Cambodia. Phnom Penh

Royal Palace.

This morning was clearly girly time. Stéphane was not so interested in going to the Apsara Art Association to see some traditional Khmer dance and stayed in the guesthouse to work a few hours.

In the Lonely Planet I had read that their dance classes could be visited from 7:30 am until 10:30 am. So we left the guesthouse even without breakfast to be there not too late. Our tuk tuk found the street and drove straight past the number. I didn’t even have a chance to say something. At some  point I got him to turn around and we started to look again for the right address. Eventually we found it only to be standing in front of closed doors. I got the Lonely Planet out, called the number and was told the school had closed. Great ! So we took the same tuk tuk back to the guesthouse and had breakfast. Perfect beginning to a new day 🙂

After breakfast I called the school number again to ask for some ideas where we might have a chance to see some Apsara dancing and was advised to go to the Royal University of Fine Art, which was perfect since we wanted to visit the Royal Palace this afternoon anyway and both are just next to each other.

Off we went towards the Royal University but in fact never made it because we found by poor chance probably my favorite street in Phnom Penh and needed virtually hours for a couple of 100 meters.

Street No. 240 in Phnom Penh

  1. designer cloths – pretty but too expensive four our budget
  2. Ds books – second hand book shop with cafe in the back
    • 🙁 when I wanted a drink there was nobody to do it
    • 🙁 the books are pretty expensive
    • 🙁 the girls in the shop are very busy doing nothing, they could spend their time putting some more order into the stock, but I guess that would be work
    • 🙁 after having waited for ages for the drink, the prices on the wall were outdated, which I only found out when I wanted to pay
    • 🙂 very impressive selection of fiction, non-fiction, travel, children’s book etc
  3. Mekong Quilts – amazing products, unfortunately too big to take home
  4. The Shop – chocolate bonanza
  5. The Shop – Bakery and Bistro
    • 🙂 great food in a beautiful bistro setting
    • 🙂 more seats in the backyard

DSC_1755 DSC_1758

… shall I continue…? This is THE street and it leads directly to the Royal Palace 🙂

When Stéphane finished his work, he joined us for lunch. And with an ice cream in our hand we walked towards the Royal Palace. (note… just in front of the chocolate place we met the 2 German women, who we had met in Laos on 4000 islands while swimming in the Mekong on our day on Don Khon)

DSC_1777Being the official residence of the King, parts of the massive palace compound are closed to the public. (Lonely Planet)

Let’s just have a bit of history. To get a feeling of how power, influence and money are working in Cambodia, one has only to read a few lines of the late King’s Biographie: twice king of Cambodia (1941–55 and 1993–2004), who also served as prime minister, head of state, and president.

And the Royal Palace is a MUST when one is in Phnom Penh. The cloth rules to get in are just as strikt as in Angkor Watt. So Stéphane in his shorts was at risk not to get in at all. I put my trouser legs back on, put a long sleeved t-shirt on top and he loosened his belt a bit, so that he could pull the shorts down slightly. It worked. But since the King doesn’t have much money, the entrance fee is for all people older than 6 years 6.25 US Dollar. Children pay the full price so that the King can pay for his next meal. I do understand that. We have talked to the girls and have explained that we can’t help every beggar we meet on the street but that in between we do our share. So today we helped the King and to make the most of the money spent we challenged ourselves to take a family photo in front of every stop on the official map but we failed miserably.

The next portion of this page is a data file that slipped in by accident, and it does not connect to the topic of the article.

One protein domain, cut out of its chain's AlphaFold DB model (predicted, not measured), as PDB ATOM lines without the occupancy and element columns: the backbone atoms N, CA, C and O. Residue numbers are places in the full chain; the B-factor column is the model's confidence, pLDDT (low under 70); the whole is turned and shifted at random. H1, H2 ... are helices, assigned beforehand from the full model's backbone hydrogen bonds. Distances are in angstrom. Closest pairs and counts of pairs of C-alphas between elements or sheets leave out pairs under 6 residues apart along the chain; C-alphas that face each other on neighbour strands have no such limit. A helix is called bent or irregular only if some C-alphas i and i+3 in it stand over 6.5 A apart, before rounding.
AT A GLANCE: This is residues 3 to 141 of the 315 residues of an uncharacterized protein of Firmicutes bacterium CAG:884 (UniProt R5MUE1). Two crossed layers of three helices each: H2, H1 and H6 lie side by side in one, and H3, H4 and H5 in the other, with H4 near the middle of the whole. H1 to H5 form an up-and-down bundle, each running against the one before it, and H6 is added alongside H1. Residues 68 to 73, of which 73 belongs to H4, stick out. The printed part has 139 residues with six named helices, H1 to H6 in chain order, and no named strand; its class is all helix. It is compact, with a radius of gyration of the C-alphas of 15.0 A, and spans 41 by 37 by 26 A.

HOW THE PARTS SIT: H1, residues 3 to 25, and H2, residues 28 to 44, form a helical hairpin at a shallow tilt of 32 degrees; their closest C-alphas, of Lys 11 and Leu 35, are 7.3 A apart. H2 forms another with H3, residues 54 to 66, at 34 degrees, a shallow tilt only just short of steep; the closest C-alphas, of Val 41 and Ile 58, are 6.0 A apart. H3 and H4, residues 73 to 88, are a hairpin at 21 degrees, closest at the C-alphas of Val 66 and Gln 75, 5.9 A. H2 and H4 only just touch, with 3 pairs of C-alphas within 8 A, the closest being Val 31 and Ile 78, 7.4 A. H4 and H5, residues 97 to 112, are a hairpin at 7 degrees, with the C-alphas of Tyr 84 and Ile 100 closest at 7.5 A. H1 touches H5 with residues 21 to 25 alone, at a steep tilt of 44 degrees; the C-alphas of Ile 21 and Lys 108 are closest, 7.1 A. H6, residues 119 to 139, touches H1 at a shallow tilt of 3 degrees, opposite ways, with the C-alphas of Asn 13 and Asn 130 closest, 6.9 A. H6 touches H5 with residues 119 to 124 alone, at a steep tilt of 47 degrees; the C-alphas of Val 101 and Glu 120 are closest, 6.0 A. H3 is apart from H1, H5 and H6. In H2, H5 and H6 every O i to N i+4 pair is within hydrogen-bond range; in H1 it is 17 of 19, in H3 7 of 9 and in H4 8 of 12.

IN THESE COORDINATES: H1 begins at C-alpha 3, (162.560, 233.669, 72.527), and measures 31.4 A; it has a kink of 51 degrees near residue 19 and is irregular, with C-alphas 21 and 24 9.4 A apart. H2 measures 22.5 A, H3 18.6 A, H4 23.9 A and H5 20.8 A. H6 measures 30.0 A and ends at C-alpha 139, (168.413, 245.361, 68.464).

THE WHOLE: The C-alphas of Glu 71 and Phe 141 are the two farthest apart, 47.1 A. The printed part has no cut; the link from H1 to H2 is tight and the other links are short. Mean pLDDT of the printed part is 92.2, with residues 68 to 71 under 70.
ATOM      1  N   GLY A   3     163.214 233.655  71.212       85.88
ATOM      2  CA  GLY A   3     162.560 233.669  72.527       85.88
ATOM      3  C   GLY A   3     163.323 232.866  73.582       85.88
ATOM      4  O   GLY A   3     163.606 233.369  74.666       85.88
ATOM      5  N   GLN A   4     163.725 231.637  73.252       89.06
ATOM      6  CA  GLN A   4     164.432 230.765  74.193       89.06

day161 Victory Gate
day161b Preah Tineang Chanchhaya

Performances of classical Cambodian dance were once staged in this pavilion. (Lonely Planet)

day161c Throne Hall

Unfortunately one isn’t allowed to go in nor to take photos through the window. The furniture might suffer.

day161d Throne Hall
day161e Bankquet Hall

Preah Tineang Phhochani

day161f playing with the lion
day161g one of the shrines

That is all we managed. The problem is the time. The Royal Palace is open in the morning for 2 hours and in the afternoon for 3 hours. We were there around 2:30 pm and were one of the last to leave the compound just before 5 pm. There is so much to see and so little time that in the end it was a rush and we got on each others nerves.

The Silver Pagoda is definitely one of the nicest things I have seen here. It is a bit like the British crown jewels.

Within the Royal Palace compound is the extravagant Silver Pagoda, the floor of which is covered with five tons of gleaming silver. […] The staircase leading to the Silver Pagoda is made of Italian marble. Inside, the Emerald Buddha […] In front of the dais stands a life-sized gold Buddha decorated with 9584 diamonds, the largest of which weighs 25 carats. Created in the palace workshops during 1906 and 1907, the gold Buddha weighs in at 90kg. Directly in front of it, in a Formica case, is a miniature silver-and-gold stupa containing a relic of Buddha brought from Sri Lanka. To the left is an 80kg bronze Buddha, and to the right a silver Buddha. On the far right, figurines of solid gold tell the story of the Buddha. (Lonely Planet)

The Silver Pagoda was mainly left untouched by the Khmer Rouge, apparently trying to show that they preserved their country’s culture and inheritage.

Totally tired and sweaty we left the Palace and went for a drink in a bar overlooking the city. Nice. Stylish. Above our budget. And we underdressed.